rrNovice

Spring Hill, Tn

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I have been using FMS a freeware sim that I got from Helihobby.com I purchased an interface cable for my radio there as well. It works well because I use my actual radio for the sim. The total cost was about 50.00 for a usb port. If you have an older computer with a serial port it would be about 25.00. The sim is not as good as reflex or g2/g3 but it's free and it's not totally worthless
I have the same set up, FMS with a USB interface for my JR radio. I have never flown a G3 or Reflex simulator. Can anyone comment on the difference between FMS with USB interface and a G3 or Reflex other than the graphics?

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11-21-2005 10:42 AM  12 years agoPost 12
Professor Fate

rrKey Veteran

Goose Creek S.C.

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are there any thats about $10-$20?
Here is a $10 flight sim...

Welcome my son, Welcome to the machine

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11-23-2005 01:05 AM  12 years agoPost 13
solidsnake

rrApprentice

Piscataway NJ, USA.

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If your just getting started and don't have help at the flyin field, then the G3 or Reflex are the way to go. Sims have helped me a lot as far as having an idea of the heli would react with the different input and tryin different manuver first on the sim before trying at the field.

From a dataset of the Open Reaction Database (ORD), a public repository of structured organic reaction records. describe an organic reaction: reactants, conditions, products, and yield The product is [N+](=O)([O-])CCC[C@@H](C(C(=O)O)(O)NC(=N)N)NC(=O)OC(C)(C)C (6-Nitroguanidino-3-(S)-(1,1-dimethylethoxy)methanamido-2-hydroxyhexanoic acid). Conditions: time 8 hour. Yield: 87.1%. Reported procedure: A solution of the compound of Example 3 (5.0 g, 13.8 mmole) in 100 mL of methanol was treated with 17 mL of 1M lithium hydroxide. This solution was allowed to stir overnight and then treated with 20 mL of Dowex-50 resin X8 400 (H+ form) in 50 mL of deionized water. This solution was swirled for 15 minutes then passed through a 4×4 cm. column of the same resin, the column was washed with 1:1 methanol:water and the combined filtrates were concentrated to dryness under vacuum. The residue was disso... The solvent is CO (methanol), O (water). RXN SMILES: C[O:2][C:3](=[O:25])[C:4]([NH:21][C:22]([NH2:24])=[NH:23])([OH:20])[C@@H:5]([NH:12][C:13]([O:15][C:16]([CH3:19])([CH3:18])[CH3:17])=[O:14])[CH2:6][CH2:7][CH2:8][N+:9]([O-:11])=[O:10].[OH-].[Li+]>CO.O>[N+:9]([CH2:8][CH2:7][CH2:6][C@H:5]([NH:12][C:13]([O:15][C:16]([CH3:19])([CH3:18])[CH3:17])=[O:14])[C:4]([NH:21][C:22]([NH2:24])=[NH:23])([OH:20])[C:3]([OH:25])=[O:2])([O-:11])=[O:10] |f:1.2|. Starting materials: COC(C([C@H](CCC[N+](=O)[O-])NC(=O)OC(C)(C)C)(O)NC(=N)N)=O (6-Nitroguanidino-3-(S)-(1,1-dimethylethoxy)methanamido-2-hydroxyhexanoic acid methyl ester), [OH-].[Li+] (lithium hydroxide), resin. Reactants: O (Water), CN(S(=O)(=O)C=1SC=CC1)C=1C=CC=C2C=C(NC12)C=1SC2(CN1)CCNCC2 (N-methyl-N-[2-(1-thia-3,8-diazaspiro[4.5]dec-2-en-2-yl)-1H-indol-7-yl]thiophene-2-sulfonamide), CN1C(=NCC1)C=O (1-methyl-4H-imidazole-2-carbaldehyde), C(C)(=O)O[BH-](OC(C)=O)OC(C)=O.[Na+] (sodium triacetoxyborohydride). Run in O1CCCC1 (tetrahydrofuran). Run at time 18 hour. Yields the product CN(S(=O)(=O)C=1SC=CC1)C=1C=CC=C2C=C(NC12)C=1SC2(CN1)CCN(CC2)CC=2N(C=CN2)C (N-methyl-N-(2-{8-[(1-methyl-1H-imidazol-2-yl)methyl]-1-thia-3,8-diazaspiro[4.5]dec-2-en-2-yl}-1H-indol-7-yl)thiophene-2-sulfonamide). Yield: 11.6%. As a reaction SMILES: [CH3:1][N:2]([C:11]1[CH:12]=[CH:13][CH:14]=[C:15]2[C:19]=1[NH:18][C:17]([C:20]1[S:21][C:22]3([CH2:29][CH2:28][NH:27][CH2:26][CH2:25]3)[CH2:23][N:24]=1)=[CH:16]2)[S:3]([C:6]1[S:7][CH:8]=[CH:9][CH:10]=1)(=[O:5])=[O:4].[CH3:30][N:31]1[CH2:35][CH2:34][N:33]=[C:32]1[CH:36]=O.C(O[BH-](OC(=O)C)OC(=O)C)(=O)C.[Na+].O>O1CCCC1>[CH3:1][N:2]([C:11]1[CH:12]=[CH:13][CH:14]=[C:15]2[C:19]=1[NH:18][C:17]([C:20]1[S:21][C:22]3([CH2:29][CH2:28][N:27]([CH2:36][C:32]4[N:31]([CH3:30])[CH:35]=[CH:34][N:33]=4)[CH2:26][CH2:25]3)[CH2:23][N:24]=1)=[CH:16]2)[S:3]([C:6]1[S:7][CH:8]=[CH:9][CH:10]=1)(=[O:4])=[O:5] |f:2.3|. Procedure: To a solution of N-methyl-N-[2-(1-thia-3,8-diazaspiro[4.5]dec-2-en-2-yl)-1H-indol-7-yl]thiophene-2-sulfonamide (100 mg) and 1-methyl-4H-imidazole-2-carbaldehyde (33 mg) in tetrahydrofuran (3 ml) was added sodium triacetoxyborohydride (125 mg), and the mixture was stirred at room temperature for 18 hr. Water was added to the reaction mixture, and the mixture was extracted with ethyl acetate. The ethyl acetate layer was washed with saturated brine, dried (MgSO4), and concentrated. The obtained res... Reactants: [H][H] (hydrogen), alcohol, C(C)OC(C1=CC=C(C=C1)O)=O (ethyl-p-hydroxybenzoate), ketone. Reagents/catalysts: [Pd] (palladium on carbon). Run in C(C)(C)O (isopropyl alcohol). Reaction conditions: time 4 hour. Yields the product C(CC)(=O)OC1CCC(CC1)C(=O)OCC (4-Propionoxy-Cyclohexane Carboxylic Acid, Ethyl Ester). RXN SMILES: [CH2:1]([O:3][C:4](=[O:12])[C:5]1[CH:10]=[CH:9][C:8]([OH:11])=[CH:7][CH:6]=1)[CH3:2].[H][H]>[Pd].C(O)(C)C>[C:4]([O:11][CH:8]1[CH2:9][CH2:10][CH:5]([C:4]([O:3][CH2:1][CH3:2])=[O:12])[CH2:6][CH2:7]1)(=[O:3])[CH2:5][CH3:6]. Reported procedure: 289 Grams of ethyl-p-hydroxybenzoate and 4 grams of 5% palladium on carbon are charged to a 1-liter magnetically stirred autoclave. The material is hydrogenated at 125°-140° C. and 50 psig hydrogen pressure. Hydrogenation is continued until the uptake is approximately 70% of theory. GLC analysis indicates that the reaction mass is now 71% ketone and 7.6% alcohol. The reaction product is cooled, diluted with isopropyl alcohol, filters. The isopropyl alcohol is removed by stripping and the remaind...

Saved me a few crashes so far.

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11-23-2005 01:15 AM  12 years agoPost 14
Professor Fate

rrKey Veteran

Goose Creek S.C.

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I tell everyone that want to get into RC flying to get a flight sim first. Like Solidsnake and many others have said start with a good FS. I have the G3 and I love it and yes it save my butt many times so far. I got my machine out of shape the other day close to the ground, I didn't have to think what to do with my fingers, they just reacted. The cost...About the same as a few real crashes, crashes on the sim FREE and funny sometimes!

Welcome my son, Welcome to the machine

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11-23-2005 10:12 AM  12 years agoPost 15
Tatayoyo

rrApprentice

Belgium

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As others say, the sim is unvaluable to learn or practice, if you can plug your Tx in it.